"In the book, she never wonders what it's like to have a penis, which is fair comment," Kinsella said. "Who doesn't, right?"

Emma's boyfriend, Connor (David Ebert), also survives the adaptation, with some tweaks. In Kinsella's book, Connor appeared to be perfect and Emma kept her reservations to herself. In the movie, she's clearly settling for a man who doesn't make her happy.

"In the film, he's more of a comedy character right from the word go," Kinsella said. "I guess that's just because you have a very visual medium.


"In the book, of course, you have Emma's inside thoughts and then you have what goes on on the outside. You have more layers to play with. So they went with Connor being just a broad comedy guy. I have to say, I really did enjoy his performance. It is a tad different, but I think it's very funny."

Kinsella is about to release a new novel in the Shopaholic series. Christmas Shopaholic finds Becky Bloomwood with a seasonal prerogative to buy things.

"It's almost a license because everybody shops at Christmas, though the shopaholic has slightly updated her ways. She's trying to resist consumerism. She's trying to be as ethical, she's discovered ethical shopping. Of course, with her, she discovers ethical shopping and then she goes overboard," Kinsella said.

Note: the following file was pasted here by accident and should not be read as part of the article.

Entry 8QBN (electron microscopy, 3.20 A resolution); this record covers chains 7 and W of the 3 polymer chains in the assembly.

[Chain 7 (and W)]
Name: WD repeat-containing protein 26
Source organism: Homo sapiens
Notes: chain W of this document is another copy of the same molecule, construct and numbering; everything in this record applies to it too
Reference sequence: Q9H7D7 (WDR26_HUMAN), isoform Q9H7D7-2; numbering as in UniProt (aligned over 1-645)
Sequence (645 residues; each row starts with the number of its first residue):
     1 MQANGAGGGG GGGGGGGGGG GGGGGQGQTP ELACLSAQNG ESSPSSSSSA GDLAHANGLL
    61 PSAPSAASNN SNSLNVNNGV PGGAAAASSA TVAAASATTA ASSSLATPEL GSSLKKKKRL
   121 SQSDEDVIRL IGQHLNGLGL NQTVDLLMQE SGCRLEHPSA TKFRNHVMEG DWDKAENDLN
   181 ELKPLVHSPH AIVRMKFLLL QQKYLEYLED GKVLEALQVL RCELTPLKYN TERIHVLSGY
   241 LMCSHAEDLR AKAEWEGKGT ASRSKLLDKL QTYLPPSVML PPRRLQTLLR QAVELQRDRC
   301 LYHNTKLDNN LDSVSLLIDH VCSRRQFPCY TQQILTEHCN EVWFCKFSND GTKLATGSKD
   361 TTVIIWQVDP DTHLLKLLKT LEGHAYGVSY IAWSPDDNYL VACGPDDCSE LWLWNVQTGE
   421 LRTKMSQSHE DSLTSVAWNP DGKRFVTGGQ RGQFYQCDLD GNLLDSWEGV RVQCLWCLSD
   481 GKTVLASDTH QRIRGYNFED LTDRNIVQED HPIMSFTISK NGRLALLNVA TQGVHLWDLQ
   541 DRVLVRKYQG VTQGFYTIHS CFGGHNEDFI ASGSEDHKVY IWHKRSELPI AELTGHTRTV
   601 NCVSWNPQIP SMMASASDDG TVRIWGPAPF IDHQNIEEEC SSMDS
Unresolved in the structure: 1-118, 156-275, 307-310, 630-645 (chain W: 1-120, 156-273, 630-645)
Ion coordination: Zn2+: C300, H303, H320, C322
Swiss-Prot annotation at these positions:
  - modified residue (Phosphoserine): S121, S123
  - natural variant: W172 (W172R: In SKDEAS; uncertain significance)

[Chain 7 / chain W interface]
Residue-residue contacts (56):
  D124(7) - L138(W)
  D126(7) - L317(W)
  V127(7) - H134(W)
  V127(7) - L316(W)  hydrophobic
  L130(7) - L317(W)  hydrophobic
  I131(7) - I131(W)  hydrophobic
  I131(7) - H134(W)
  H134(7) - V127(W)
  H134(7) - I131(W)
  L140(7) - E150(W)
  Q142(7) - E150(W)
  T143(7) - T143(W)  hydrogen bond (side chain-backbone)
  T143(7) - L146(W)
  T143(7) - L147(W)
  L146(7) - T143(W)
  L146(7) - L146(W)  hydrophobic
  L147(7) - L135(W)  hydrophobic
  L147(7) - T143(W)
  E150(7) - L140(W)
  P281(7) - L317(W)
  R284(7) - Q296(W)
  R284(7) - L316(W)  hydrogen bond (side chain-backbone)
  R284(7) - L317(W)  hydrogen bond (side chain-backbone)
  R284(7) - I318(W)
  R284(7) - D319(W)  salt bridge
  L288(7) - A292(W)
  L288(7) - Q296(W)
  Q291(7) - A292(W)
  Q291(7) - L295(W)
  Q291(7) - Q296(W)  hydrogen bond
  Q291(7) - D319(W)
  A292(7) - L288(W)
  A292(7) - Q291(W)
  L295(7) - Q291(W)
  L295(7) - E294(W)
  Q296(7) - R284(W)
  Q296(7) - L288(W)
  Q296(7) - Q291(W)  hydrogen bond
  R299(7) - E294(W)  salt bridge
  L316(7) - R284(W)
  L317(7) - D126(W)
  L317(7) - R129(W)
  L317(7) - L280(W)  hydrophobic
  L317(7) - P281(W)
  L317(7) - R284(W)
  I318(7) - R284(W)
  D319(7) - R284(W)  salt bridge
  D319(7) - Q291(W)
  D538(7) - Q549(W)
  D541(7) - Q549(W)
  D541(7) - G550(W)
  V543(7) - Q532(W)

Online shopping is another thing Becky has learned.

"The very first scene is her shopping online," Kinsella said. "She's told her husband that she's doing her mindfulness meditation, which is running on the screen, but she's also engaged in finding online [bargains]."

Christmas Shopaholic will be the ninth Shopaholic novel, and Kinsella sees no end to the series.

"I can't imagine saying goodbye to her," Kinsella said. "The truth is, she's alive in my head, even when I'm not writing the book, so personally I'll be with her for good."


Emma is tempting Kinsella for another story, too, if only because the title writes itself.

"The title Can You Keep Another Secret? has already crossed my mind," Kinsella said. "All of my standalones, I feel like they had a beginning, they had an end, that's it. Leave that heroine where she is."

Aside from a title, Kinsella has not thought about a follow-up to Can You Keep a Secret? With Christmas Shopaholic ready for stocking stuffers, Kinsella is ready to plan her next standalone book.

"If you look on my Instagram page, you'll see my bullet journal task," Kinsella said. "Task: Write book and I have sub-tasks like 'Think of a plot, think of a character.' That's the stage I'm at. It's not an entirely serious bullet journal on how to write a book."

She can be cheeky about her writing process, but Kinsella does like to outline ahead of writing.


"I go and sit in a coffee shop with a notebook, and that's where I kind of just think and plan," she said. "I want the story to be really ready to tell before I sit down at the computer."

Once she has an outline, Kinsella aims for 1,000 words every day.

"I figure if you write 1,000 words every day, you'll end up with a book," Kinsella said. "That's my logic. It has worked so far but I also plan for a long time.

And then, hopefully, as I write, my characters change or I get new ideas and then it'll be a different story and hopefully a plot twist I haven't thought of before."